SUN Hockey Pool

Flames play down hopes

BILL LANKHOF, SUN MEDIA

, Last Updated: 7:30 AM ET

The Calgary Flames may look like champions, last night's aberration aside. They might feel like champions. You just won't catch them talking like champions.

Ask them, and the Flames aren't putting themselves in the same class as the Detroit Red Wings and San Jose Sharks.

"We'll see how good (we) are at the end of the year," Flames head coach Mike Keenan said yesterday. But it is evident that behind the cautious phrasing, a lot of guys wearing red and gold believe that come spring, they could be hugging Stanley.

This week, trailing the mighty Red Wings 4-1, they rallied behind newly acquired Olli Jokinen. Earlier, they handed the seemingly invincible Sharks their first home-ice loss. They sit third in the Western Conference, have overcome injuries and, last night, made a 3-0 deficit to the Leafs disappear.

"For us (the road to the Stanley Cup) is going to have to go through at least one of them: Detroit's always up there; San Jose beat us last year in the playoffs," Jarome Iginla said. "We've had some great games against them this year. We respect them but we can play with them, for sure."

If anyone would recognize a champion it should be head coach Mike Keenan. He has won more games as an NHL coach -- he had been looking for his 667th last night -- than anyone not named Bowman, Arbour or Dick Irvin.

Does the addition of Jokinen, who opened the Calgary scoring last night with his sixth goal in six games, and blueliner Jordan Leopold, put them into the same class as Keenan's Cup champion New York Rangers?

"I can only evaluate that question when I see what the results are at the end of the season. This team is developing," said Keenan, deflecting the question like Miikka Kiprusoff flicking aside a point shot.

"We've had major injuries. It's a team that's evolving. The dynamics have changed with Leopold and Jokinen coming in ... that's part of the building process. Different players evolving with each other under different pressures, different expectations."

Iginla has 30-plus goals for the eighth consecutive season. The difference is better guys are riding shotgun. Everyone points to Jokinen.

Overlooked are players such as Craig Conroy: Only nine goals, but a team-best plus 19. Yesterday, media clamored around Mike Cammalleri, team leader in goals -- but Curtis Glencross has visited the scoresheet just as often the past four games. His screen in front of Martin Gerber resulted in one goal last night; then he tied it 3-3 before the first period ended.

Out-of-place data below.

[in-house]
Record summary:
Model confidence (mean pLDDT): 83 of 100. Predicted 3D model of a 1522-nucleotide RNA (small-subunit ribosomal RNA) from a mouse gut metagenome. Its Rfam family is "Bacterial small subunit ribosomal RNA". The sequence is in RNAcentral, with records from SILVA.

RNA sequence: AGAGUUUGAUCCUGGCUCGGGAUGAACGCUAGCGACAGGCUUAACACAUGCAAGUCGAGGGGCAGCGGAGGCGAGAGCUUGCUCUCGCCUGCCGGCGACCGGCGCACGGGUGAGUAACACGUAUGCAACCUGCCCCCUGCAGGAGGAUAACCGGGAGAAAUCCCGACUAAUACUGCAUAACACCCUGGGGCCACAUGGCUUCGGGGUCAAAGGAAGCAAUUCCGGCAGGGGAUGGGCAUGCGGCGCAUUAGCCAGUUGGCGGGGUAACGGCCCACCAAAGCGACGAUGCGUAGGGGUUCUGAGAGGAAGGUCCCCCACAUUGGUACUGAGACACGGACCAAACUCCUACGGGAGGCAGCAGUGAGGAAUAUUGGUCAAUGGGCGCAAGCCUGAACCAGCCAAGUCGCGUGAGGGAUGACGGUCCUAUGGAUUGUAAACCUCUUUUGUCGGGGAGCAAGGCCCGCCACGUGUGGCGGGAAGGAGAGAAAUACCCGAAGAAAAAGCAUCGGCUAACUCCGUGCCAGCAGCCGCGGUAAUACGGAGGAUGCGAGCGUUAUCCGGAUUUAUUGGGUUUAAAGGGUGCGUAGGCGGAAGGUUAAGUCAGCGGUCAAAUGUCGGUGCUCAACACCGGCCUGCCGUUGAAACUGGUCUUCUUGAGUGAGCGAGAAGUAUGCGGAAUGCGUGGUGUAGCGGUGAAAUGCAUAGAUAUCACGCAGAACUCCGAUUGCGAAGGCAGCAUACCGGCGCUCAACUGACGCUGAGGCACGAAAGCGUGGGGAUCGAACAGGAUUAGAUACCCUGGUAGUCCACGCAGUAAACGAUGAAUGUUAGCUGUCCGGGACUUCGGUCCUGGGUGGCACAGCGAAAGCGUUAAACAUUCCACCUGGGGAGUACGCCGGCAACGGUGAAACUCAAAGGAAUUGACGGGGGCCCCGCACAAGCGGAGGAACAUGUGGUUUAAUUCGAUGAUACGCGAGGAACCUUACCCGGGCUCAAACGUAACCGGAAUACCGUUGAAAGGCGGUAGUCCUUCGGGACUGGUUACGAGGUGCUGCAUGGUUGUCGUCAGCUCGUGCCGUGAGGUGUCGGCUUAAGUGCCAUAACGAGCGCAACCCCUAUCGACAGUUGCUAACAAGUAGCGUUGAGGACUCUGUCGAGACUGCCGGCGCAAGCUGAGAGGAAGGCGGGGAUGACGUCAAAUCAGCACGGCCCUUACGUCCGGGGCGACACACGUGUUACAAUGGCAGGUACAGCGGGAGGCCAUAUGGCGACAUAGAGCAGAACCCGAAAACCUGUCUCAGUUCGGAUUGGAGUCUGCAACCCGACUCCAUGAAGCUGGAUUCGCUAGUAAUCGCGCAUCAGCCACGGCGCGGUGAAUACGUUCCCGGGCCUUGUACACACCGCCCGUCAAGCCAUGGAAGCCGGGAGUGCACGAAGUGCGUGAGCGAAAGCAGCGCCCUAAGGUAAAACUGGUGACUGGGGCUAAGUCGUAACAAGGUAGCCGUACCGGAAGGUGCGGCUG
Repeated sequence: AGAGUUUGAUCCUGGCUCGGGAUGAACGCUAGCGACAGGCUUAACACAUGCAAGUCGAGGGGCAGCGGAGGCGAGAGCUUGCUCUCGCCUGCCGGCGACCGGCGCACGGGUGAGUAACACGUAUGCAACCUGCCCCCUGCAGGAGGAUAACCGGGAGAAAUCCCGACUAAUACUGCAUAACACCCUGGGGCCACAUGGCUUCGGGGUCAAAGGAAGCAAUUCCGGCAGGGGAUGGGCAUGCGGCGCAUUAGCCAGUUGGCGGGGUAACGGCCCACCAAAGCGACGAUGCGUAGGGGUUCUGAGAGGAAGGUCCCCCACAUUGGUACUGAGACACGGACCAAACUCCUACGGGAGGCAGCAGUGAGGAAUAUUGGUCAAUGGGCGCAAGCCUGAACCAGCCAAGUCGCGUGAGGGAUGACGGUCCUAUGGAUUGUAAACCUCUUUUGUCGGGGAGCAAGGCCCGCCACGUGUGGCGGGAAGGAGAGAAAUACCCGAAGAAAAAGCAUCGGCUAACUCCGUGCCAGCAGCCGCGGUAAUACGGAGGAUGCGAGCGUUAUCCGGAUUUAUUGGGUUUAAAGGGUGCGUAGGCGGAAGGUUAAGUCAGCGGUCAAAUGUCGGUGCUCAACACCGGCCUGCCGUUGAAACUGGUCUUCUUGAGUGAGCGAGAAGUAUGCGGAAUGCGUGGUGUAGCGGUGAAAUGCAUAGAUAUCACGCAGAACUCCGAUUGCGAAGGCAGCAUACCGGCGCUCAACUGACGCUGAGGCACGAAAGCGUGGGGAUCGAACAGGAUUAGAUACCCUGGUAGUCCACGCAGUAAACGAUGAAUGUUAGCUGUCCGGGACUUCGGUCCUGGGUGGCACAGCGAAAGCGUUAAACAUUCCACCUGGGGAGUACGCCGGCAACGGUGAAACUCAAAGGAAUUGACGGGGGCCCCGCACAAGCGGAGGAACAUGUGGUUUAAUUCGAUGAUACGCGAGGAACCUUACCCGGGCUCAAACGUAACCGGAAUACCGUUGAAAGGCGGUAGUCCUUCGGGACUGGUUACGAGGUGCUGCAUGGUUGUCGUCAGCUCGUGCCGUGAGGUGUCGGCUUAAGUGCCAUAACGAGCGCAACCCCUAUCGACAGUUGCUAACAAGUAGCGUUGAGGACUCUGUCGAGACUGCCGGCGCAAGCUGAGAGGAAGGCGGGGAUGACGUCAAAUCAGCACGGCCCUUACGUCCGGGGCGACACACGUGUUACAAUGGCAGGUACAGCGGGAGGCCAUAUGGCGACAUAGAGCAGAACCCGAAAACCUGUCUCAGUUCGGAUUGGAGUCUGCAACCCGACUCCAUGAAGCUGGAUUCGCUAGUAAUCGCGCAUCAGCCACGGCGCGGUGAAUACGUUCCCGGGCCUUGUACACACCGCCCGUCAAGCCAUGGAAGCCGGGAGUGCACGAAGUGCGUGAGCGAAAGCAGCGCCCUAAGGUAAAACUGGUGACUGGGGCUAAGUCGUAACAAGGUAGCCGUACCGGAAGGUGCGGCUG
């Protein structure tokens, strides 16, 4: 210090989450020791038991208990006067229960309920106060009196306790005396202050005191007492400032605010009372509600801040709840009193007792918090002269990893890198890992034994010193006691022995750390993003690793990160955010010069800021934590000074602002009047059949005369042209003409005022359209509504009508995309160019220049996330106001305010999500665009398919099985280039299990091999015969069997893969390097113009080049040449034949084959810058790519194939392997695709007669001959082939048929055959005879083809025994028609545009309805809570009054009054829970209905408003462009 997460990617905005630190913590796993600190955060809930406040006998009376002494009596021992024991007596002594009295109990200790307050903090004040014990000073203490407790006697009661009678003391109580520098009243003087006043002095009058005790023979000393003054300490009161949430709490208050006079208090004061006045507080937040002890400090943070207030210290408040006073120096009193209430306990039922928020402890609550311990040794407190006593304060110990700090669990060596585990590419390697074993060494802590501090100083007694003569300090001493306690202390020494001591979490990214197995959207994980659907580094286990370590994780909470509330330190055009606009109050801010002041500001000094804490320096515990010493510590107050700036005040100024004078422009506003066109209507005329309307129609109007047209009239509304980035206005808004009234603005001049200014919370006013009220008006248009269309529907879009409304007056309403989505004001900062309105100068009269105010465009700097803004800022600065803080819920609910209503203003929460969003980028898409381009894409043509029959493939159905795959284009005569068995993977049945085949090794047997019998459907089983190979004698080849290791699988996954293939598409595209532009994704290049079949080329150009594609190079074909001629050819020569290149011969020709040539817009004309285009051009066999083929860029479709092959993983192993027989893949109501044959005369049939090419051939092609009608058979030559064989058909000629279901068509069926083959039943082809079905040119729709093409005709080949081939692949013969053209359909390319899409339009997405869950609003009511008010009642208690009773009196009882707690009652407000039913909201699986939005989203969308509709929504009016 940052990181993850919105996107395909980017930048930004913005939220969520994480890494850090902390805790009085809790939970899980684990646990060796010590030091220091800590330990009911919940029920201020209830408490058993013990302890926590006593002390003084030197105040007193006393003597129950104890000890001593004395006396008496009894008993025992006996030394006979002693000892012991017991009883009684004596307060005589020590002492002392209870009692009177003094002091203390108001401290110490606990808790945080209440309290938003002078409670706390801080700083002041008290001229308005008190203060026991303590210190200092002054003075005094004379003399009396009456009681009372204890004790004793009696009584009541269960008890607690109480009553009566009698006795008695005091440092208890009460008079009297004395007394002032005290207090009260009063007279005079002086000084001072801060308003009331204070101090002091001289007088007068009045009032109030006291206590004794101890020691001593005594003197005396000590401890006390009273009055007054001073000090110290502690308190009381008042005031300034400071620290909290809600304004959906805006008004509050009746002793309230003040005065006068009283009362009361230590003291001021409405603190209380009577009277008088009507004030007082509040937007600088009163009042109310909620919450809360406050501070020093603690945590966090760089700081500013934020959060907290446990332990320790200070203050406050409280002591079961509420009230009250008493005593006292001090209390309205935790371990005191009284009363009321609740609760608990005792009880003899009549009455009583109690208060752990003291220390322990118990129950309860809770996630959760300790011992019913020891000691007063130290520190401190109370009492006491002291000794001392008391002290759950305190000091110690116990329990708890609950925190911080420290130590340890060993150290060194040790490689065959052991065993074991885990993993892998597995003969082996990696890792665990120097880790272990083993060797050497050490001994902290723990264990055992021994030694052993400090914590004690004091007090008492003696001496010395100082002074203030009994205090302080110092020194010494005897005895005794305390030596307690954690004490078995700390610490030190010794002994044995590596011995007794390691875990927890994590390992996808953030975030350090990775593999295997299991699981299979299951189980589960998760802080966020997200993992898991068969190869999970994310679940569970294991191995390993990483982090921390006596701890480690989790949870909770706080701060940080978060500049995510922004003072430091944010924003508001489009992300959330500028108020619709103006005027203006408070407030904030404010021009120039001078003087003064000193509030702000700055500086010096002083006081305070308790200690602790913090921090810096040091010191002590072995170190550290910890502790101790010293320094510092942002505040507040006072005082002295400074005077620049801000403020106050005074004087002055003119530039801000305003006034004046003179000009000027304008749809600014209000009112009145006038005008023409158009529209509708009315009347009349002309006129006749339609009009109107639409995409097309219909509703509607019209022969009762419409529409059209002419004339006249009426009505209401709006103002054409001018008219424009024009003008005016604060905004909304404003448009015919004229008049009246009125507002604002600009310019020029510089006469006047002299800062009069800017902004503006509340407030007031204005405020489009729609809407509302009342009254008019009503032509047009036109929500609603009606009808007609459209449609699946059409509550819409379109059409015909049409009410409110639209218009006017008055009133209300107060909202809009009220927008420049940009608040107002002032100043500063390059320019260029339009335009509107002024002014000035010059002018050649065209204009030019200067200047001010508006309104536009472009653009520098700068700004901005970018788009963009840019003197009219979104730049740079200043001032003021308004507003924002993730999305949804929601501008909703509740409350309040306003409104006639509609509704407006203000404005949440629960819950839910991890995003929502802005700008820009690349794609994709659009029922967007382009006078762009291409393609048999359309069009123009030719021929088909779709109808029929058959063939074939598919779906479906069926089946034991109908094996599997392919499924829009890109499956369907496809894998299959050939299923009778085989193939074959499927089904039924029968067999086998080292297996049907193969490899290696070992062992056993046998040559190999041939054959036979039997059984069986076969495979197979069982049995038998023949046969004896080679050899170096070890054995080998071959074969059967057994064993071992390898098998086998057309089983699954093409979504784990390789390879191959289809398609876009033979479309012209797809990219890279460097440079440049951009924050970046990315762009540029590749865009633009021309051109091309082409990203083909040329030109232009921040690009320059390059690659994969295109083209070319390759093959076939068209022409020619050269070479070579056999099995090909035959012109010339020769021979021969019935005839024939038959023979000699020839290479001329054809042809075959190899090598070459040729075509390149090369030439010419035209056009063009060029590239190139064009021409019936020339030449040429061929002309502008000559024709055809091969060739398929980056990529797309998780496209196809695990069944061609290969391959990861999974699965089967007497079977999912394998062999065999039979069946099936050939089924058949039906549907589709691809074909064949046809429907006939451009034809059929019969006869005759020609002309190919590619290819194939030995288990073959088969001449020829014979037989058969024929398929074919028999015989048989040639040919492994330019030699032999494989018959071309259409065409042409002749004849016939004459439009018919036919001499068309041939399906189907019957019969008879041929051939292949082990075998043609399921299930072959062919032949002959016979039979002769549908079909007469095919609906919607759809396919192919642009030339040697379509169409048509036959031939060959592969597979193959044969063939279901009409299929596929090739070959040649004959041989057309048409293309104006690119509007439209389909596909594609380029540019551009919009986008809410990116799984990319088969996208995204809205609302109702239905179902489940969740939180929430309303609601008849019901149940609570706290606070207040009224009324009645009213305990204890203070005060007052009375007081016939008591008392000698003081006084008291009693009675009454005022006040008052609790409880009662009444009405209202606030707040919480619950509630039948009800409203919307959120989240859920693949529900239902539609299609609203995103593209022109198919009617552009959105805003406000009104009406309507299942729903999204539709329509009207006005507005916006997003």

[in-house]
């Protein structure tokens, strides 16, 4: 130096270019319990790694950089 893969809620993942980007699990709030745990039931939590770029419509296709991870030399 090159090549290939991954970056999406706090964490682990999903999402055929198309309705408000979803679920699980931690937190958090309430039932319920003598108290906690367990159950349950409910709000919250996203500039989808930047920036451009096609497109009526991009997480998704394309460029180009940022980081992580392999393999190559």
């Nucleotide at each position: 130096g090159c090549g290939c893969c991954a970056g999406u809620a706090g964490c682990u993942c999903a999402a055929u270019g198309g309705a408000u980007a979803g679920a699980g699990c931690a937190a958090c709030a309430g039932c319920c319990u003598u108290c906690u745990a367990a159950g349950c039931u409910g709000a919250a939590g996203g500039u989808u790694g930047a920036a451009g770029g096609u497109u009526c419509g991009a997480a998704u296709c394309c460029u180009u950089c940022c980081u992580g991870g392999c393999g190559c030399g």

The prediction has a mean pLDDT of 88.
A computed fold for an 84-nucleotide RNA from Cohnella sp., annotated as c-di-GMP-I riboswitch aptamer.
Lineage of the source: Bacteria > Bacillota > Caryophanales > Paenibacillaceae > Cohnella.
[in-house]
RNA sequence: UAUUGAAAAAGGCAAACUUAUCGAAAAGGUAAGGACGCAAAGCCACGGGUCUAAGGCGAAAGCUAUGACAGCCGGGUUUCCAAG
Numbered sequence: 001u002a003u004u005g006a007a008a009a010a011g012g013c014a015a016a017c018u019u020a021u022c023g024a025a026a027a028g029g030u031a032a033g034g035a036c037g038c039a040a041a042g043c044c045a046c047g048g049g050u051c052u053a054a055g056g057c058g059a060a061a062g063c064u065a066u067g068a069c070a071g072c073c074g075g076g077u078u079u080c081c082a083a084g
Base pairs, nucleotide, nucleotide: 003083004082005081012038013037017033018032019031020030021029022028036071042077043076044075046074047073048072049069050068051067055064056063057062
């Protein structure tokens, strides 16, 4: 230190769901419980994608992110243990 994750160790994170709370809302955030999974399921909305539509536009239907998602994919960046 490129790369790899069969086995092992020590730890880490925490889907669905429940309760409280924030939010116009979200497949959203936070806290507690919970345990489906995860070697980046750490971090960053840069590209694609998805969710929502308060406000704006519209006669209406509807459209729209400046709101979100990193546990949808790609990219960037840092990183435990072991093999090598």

"Your best players have to do their jobs and your role players have to be very good at what they do," Keenan said. "A good team is made up of components of players who accept their role, do their role well. Make contributions. There's no star in this league who can carry a team because the teams are too well-balanced. You need a collection of people."

DIFFERENT KEENAN

Jokinen may be the closest thing to a difference maker. Still, when he played for Keenan in Florida it never translated into a single playoff appearance. But this is a different team, maybe even a different Keenan: "We weren't winning ... let's just say he doesn't yell as much, now," Jokinen said, laughing. "He hasn't changed much on the bench but he maybe isn't as vocal in the dressing room. The thing here is that anytime you put this jersey on you're expected to play hard; his expectations are high. That hasn't changed."

Jokinen and Keenan fit together like an easy chair and a warm, fuzzy blanket on a winter night. "Maybe it's because where I come from a lot of the coaches were like him. They demand a lot; give you feedback right away, they challenge you and as a player sometimes you need that little kick in your butt. It works for me; it works for a lot of guys in here."

Asked if, indeed, he has morphed from the Mercurial Mike who barged onto the NHL horizon in 1984, Keenan laughs: "God, I hope so. You'd hope to learn something ... (I'm) a little more patient. Hopefully."

Chance is, sometime between now and June, someone in Detroit or San Jose will put that imperturbability to its ultimate test.


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